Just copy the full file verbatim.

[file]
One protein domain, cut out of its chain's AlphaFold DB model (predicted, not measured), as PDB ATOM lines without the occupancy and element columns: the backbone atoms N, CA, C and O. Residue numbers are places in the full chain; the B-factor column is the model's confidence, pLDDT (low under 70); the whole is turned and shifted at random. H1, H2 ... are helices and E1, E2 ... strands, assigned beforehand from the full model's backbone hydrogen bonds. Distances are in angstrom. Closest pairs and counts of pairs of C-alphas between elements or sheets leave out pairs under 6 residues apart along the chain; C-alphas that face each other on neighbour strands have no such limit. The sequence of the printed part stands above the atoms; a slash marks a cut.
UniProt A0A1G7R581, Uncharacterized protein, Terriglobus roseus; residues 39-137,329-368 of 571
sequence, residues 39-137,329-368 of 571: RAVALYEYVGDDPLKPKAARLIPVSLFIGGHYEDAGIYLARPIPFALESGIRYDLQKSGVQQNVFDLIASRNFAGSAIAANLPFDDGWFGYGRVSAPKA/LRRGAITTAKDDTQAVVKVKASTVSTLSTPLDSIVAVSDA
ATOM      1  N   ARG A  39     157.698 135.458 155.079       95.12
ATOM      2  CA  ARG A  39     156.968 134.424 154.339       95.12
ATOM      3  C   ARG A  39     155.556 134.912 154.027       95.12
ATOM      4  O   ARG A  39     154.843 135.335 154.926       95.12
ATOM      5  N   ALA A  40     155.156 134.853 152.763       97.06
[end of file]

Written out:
One protein domain, cut out of its chain's AlphaFold DB model (predicted, not measured), as PDB ATOM lines without the occupancy and element columns: the backbone atoms N, CA, C and O. Residue numbers are places in the full chain; the B-factor column is the model's confidence, pLDDT (low under 70); the whole is turned and shifted at random. H1, H2 ... are helices and E1, E2 ... strands, assigned beforehand from the full model's backbone hydrogen bonds. Distances are in angstrom. Closest pairs and counts of pairs of C-alphas between elements or sheets leave out pairs under 6 residues apart along the chain; C-alphas that face each other on neighbour strands have no such limit. The sequence of the printed part stands above the atoms; a slash marks a cut.
UniProt A0A1G7R581, Uncharacterized protein, Terriglobus roseus; residues 39-137,329-368 of 571
sequence, residues 39-137,329-368 of 571: RAVALYEYVGDDPLKPKAARLIPVSLFIGGHYEDAGIYLARPIPFALESGIRYDLQKSGVQQNVFDLIASRNFAGSAIAANLPFDDGWFGYGRVSAPKA/LRRGAITTAKDDTQAVVKVKASTVSTLSTPLDSIVAVSDA
ATOM      1  N   ARG A  39     157.698 135.458 155.079       95.12
ATOM      2  CA  ARG A  39     156.968 134.424 154.339       95.12
ATOM      3  C   ARG A  39     155.556 134.912 154.027       95.12
ATOM      4  O   ARG A  39     154.843 135.335 154.926       95.12
ATOM      5  N   ALA A  40     155.156 134.853 152.763       97.06